Most multi-band EQ plug-ins contain perfectly useable high pass or low cut filters to handle the job. There are two relevant parameters to consider when applying this type of filtering. At what specific point in the frequency spectrum do you want the filtering to begin? This is usually referred to as the cut off point. And how steeply do you want to attenuate the signal below the starting frequency? The attenuation is usually measured by how many decibels the signal is reduced per octave below the filter cutoff point.

The signal is attenuated by 12 DB per octave starting at approximately 150 Hz.
The signal is attenuated by 12 DB per octave starting at approximately 150 Hz.

A third relevant parameter when working with filters is the ability to boost the signal right around the cutoff frequency.  This is often referred to as resonance. This gives the added benefit of boosting the signal right where the fundamental tone of the audio is most important, while cutting away the less relevant information below it.

This is very useful on bass tracks for example, where you can boost right at the sweet spot while cutting away any extraneous content below. It results in a tightly focused and punchy sound.

The signal is boosted at 72 Hz while steeply reducing the content below.
The signal is boosted at 72 Hz while steeply reducing the content below.

Lo-Pass

Lo-Pass Filters work in reverse. They attenuate the content above the cutoff point, and let what is below it pass through. Lo-Pass resonance boosts in the highs on lead vocals or ride cymbals often work nicely to bring out the sweet spot up high while taming the overtones above.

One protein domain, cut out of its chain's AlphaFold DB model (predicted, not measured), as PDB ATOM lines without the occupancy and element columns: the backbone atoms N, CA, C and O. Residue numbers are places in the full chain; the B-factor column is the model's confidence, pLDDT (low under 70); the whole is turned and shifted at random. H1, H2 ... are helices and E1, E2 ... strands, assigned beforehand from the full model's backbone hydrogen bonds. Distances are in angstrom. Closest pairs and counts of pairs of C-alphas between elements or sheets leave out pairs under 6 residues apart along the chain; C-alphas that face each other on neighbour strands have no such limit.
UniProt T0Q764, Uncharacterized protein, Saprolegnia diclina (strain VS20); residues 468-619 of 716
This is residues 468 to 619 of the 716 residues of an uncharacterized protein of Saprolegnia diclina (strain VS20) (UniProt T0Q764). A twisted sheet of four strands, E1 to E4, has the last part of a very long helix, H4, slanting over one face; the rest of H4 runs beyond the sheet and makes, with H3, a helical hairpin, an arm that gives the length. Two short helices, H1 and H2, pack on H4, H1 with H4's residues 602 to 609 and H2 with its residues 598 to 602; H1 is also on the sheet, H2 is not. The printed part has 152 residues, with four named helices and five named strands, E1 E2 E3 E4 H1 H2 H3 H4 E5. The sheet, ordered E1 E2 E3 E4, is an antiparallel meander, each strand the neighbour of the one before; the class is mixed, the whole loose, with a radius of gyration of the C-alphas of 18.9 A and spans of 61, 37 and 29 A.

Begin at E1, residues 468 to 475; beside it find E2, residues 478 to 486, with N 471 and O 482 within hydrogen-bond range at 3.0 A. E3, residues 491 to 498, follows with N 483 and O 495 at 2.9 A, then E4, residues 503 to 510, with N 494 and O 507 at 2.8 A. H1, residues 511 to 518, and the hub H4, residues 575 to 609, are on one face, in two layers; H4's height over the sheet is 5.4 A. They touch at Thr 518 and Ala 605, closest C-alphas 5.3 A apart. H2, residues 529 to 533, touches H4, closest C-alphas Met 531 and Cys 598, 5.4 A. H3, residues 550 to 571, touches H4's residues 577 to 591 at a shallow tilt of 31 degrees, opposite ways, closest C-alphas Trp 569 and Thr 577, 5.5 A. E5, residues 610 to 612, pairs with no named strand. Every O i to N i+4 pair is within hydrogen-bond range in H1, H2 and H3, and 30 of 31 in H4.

Drum overheads have a resonant boost at about 12 kHz to bring out the pleasing timbre of the ride cymbals while attenuating the energy above.
Drum overheads have a resonant boost at about 12 kHz to bring out the pleasing timbre of the ride cymbals while attenuating the energy above.

Fader Balance

With subgrouping and routing in place along with my hybrid top-down variation of applying hi and lo pass filtering where needed, the next step is to bring up the fader levels to get a rough balance between all the elements in your mix. Leave your subgroups at unity gain to start with. Bring up the faders and set the rough pan positions until things sound like they are blending the way you want. Congratulations. You have yourself the beginnings of a hybrid top- down mix.